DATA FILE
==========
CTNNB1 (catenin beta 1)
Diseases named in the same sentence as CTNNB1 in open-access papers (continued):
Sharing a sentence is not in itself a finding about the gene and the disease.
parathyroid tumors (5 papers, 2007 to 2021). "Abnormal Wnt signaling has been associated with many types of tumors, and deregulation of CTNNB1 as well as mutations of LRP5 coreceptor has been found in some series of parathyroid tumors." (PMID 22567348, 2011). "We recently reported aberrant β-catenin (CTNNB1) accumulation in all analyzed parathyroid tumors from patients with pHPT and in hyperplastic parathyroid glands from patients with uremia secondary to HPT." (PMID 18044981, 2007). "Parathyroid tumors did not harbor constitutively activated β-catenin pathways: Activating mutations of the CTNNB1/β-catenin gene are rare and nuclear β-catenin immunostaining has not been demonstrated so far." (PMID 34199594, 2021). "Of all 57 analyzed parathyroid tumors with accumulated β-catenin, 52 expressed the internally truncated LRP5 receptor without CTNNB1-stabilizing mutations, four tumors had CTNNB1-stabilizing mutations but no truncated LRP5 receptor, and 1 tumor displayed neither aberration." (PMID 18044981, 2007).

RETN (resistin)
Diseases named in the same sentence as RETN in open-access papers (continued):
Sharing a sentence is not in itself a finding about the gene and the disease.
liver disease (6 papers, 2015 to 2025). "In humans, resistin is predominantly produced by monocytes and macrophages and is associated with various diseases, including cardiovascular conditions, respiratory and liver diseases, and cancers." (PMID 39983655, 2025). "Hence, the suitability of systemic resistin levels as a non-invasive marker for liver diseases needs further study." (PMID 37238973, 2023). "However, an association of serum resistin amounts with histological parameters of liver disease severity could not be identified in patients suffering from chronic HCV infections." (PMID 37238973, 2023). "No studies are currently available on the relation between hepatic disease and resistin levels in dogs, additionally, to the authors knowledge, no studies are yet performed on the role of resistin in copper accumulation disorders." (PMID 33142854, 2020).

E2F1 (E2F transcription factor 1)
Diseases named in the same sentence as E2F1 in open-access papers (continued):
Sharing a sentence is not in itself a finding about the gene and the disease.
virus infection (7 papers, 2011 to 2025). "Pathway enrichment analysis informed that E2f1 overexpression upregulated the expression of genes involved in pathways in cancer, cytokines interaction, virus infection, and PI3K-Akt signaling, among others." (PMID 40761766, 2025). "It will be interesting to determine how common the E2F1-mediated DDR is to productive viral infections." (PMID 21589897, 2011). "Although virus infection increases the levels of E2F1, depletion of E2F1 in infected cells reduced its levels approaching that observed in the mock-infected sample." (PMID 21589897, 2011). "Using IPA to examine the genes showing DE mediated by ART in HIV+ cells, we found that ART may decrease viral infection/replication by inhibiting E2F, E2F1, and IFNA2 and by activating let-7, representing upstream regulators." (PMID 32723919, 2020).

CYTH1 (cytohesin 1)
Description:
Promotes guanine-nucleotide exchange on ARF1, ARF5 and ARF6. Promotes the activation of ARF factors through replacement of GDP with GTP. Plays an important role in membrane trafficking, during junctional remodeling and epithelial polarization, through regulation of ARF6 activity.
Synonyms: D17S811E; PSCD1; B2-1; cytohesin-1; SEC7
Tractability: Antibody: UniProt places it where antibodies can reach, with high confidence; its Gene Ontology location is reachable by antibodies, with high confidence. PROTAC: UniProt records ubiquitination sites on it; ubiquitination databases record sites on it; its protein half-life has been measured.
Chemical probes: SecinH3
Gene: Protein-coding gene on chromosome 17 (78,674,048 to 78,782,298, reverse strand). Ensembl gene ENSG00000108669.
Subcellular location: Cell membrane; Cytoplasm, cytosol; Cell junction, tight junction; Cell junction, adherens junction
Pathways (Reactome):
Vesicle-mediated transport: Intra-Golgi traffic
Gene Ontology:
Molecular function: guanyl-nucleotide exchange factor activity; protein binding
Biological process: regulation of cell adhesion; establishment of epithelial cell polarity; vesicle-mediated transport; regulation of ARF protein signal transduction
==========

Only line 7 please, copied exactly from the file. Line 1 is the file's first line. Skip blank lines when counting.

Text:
Sharing a sentence is not in itself a finding about the gene and the disease.